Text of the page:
By Eric Acre, Staff Writer ||
Attendants of this week’s Common Hour were graced by the poetry of Richard Blanco, the fifth inaugural poet of the United States.
Dan Porterfield, president of the College, took to the stage to introduce Blanco, whose accomplishments he lauded.
“[Blanco is the fifth inaugural] poet in the nation’s history, the youngest, first Latino, immigrant, openly gay man to read his work at a presidential inauguration.”
Blanco’s family moved from Cuba to Madrid while his mother was pregnant, but he grew up in Miami, Fla. He earned his B.S. in civil engineering from the University of Florida in 1991 and his master’s degree in creative writing in 1997. He has received numerous awards for his work, ranging from the Agnes Lynch Starrett Poetry Prize in 1997 to an honorary Doctorate in Humane Letters from Macalester College in 2013, with many in between.
Blanco is known for his ability to capture the complexities of the human condition, His poetry is often described as relatable, and he strives to reinstate poetry as a part of the everyday lives of people everywhere. This is evident in his poem “Boston Strong,” which was written to help the relief efforts after the Boston Marathon bombings in April 2013.
Blanco’s presentation, entitled “For all of Us, One Today,” served as the narrative for what he called “the emotional road to the podium at Washington, D.C.” It consisted of several of the poems he wrote over the course of his life, all of which he hoped the audience could relate to in some way, shape, or form.
“Common human denominators [which are questions everyone asks themselves, include] where am I from? and where do I belong?” Blanco said.
Blanco’s first poem, “Betting on America,” is his childhood account of his family watching the Miss America pageant. He recounts the lives of each of his family members in that moment, such as his grandmother, the bookie, who was taking bets for who would win the pageant. His father refused to bet on any contestant “because they all have skinny butts.” When Ms. Ohio ended up winning the pageant, the contestant that nobody bet on, Blanco’s mother asked, “Chico, where is Ohio?”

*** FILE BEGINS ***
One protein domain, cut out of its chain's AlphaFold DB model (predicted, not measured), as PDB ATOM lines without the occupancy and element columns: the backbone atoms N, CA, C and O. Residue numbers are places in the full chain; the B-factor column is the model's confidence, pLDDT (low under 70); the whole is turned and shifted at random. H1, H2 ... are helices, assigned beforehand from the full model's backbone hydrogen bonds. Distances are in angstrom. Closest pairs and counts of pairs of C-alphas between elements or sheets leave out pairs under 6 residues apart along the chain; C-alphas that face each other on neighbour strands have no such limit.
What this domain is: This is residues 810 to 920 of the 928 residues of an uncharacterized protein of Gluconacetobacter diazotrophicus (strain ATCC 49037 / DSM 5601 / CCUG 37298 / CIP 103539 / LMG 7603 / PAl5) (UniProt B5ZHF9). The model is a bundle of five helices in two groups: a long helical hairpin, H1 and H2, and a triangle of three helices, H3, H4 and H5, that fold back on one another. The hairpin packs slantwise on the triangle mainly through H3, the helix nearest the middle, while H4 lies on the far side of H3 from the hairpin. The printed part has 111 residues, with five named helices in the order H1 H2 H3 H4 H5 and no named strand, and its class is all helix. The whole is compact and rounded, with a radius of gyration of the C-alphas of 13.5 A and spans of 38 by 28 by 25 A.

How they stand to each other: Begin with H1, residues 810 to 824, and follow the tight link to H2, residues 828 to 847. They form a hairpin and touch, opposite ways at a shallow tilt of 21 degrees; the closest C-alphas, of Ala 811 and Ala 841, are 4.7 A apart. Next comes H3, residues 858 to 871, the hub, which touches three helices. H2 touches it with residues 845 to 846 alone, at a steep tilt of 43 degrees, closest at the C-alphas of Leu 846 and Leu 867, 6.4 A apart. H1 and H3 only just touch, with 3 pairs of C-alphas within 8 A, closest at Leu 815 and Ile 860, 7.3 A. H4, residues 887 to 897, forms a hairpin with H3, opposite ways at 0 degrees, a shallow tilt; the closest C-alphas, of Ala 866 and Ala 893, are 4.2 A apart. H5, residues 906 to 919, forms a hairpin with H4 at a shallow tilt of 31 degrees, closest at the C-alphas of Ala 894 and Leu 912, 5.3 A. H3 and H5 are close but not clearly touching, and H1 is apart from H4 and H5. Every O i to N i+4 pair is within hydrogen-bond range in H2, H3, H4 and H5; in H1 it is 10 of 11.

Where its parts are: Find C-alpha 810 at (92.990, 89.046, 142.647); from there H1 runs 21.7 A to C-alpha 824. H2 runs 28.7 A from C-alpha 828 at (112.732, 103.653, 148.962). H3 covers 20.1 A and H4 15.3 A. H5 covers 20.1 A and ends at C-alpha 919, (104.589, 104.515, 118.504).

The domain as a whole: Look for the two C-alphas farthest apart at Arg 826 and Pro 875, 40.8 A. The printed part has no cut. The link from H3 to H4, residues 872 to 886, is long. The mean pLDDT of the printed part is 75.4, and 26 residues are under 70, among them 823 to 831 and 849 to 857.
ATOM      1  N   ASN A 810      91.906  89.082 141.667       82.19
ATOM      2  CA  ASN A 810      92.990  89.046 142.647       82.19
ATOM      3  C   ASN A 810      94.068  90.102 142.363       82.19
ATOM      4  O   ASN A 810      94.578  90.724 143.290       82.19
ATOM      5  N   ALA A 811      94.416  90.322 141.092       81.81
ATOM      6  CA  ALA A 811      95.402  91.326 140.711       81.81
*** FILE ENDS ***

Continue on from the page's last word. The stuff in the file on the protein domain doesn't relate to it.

This poem is both raw and eloquent at the same time, with the family members’ quotations striking a familiar chord with anyone who has shared a similar family moment.
Blanco’s second poem, “Mother Country,” details his mother’s experience moving to America from Cuba and her struggle in throwing away everything that she had ever known for a new life. The minute details, like how his mother would always get ashamed when her Thanksgiving turkey came out dry or how she kept a jar of dirt from Cuba and goodbye letters that she would not open for years seem to make this poem relatable to immigrants.
Blanco’s third poem, entitled “Papa’s Bridge,” tells the story of Blanco crossing the highest bridge in Miami with his father, and his memories of that experience as he crossed the bridge every day on his way to work. He then recounted the view of the bridge from his father’s deathbed and the moments they shared.
“Mijo, you’ll know how to build bridges like that someday,” said Blanco’s father, which reflected Blanco’s original ambitions to become an engineer.
The imagery of vague nostalgia and fond memories gives the bridge a deep symbolic meaning for Blanco, and many individuals have formed connections like these in their lives.
All of Blanco’s poems have some aspect of them that is relatable to listeners, regardless of their subject matter. Blanco aims to reinforce the fact that modern poetry is a valuable asset to American life. Blanco ended his talk by expressing his wish that young people will make room for poetry in their lives and appreciate its universal appeal.
First-year Eric Acre is a staff writer. His email is email@example.com.